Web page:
Sometimes the scariest part of any project is not the doing, it’s the starting. It’s so easy to zoom out too far before you’ve started and feel a little overwhelmed by the scope of things, but once you’ve started down the highway, it’s so much easier to see the road ahead, understand where you’re heading, and enjoy the journey.
When the world shut down in March, I had just graduated from Flatiron School’s UX/UI program. It was a daunting time to begin a job search in a brand new industry to me, and after a very intense 6 months immersing myself in design, I decided to take a bit of a breather.
But if I’ve learned anything about adopting a new skillset, it’s that it’s good practice to keep your skills sharp. It took me a while to get back into this mindset, but I recently began doing design challenges through Daily UI and it’s been a lot of fun getting back in the swing of designing again.
Today I thought I’d write a little about my design process for the first challenge I tackled after some time off, which was to design a calculator. This seemed like a great task to ease myself back into the groove again.
As it turns out though, the simplest interfaces are sometimes the hardest to create. I wanted to design something that felt both familiar and a little interesting / funky. I decided to make my calculator design for a phone, and I decided to make it super simple in functionality. I also wanted to avoid using the same color schemes as stock calculator apps that are familiar to iOS or Android users.
I quickly realized that beyond the basic layout of the number keys that are fairly consistent across all calculators, there are a lot of little decisions that go into button style (flat, bubble, square?), placement of functions, colors, and typography. Not so easy after all!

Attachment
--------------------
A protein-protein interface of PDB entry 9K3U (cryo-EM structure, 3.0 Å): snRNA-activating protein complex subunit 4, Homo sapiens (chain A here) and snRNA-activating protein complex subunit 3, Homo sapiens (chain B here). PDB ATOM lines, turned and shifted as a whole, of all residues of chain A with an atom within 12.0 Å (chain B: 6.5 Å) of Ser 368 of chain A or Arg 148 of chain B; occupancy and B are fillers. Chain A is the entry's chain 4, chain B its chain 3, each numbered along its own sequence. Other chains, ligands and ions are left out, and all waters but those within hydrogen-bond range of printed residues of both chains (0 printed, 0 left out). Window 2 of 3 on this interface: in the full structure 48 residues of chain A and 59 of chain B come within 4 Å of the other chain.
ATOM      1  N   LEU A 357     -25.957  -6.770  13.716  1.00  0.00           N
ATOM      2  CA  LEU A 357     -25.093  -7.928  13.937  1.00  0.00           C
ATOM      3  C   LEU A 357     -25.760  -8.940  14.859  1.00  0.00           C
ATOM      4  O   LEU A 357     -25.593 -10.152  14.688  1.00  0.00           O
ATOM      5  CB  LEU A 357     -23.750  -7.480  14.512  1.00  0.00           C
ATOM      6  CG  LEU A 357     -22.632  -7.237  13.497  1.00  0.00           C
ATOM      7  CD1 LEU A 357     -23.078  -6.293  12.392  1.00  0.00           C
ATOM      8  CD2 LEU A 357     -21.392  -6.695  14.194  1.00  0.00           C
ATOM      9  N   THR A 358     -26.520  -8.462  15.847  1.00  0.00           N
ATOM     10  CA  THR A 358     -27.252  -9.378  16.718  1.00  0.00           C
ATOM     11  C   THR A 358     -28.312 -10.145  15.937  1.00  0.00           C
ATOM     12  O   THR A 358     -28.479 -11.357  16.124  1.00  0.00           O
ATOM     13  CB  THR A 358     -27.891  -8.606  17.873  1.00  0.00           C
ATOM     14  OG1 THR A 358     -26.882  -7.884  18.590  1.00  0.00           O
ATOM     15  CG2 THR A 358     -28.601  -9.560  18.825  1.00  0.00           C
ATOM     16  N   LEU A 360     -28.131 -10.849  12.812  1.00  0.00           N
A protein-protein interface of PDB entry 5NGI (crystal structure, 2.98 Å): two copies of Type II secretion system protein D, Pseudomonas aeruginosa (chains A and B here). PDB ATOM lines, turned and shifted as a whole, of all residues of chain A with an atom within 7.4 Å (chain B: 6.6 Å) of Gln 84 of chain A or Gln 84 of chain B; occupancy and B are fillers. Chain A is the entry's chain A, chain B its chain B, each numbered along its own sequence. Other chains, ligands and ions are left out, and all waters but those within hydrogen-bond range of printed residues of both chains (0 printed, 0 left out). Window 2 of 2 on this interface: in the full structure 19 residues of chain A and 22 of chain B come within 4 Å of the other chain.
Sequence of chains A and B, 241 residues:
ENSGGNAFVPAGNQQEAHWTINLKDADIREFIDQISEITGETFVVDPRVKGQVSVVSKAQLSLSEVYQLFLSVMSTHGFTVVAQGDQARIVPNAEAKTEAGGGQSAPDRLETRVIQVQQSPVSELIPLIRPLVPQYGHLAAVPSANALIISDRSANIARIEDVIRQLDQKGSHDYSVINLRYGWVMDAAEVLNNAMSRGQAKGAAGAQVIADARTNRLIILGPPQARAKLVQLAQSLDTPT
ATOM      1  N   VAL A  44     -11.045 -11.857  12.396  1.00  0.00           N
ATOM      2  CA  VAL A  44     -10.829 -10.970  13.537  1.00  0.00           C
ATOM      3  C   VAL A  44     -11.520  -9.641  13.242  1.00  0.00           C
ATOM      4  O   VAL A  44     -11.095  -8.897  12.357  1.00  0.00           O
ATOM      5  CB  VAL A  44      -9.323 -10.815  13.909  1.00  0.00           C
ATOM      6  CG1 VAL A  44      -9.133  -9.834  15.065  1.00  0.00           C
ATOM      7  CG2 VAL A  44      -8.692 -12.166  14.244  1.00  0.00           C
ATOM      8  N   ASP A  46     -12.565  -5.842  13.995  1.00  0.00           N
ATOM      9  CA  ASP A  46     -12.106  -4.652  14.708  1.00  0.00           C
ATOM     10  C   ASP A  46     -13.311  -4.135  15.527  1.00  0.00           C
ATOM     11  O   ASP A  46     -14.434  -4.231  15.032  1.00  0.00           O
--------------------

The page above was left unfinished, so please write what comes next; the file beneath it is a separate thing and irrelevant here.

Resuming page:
One design trend I’ve noticed in recent months is this ultra-wide, heavy style of typography. For this little challenge, I thought that a wide font might make my calculator immediately feel a little different. I discovered a font called Monument Extended that fit the bill, and the unintended effect of this font is that, at least to my eye, it kind of feels a bit retro-futuristic. I liked that the characters look both modern, but at the same time could be pulled straight out of an 80s movie or an old-school physical calculator.
For buttons, I decided to go with a slightly rounded “chiclet” style after experimenting with circular buttons and a more flat approach that didn’t seem to gel quite right. I added drop shadows to the buttons to give them some dimension and channel that old school feel. From a visual perspective, it was also important to me to make the grid of numbers and functions on the calculator completely symmetrical, with no blank spaces anywhere — something that I didn’t see as much in other calculator apps when I was looking for inspiration.
The colors were the most difficult part to figure out. Coolors.co is always helpful, but for a while it seemed like every color combination I picked was either too loud and distracting, too muted, or too similar to what’s out there already. I landed on a soft blue with a pale beige-ish background, and I leaned into the 80s aesthetic borrowing a shade of the orange seen on many retro calculators. Most importantly, it was crucial that this app not be too flashy, because ultimately you want the user to be able to quickly solve their problem and move on. If you’re able to delight in the process, that’s a bonus.
In terms of usability, I wanted to make the equal button easily reached by your thumb, but I also wanted to differentiate it by color as well. I have no proof of this…but I get the feeling it would be satisfying to tap this distinct orange equal button to solve your problem.
Overall, this was not quite as easy as I thought it’d be initially! That said, it was super fun and rewarding to get back into the swing of designing again.
As I learned again — the starting was the hardest part, but now I’m back on the highway, and it feels great.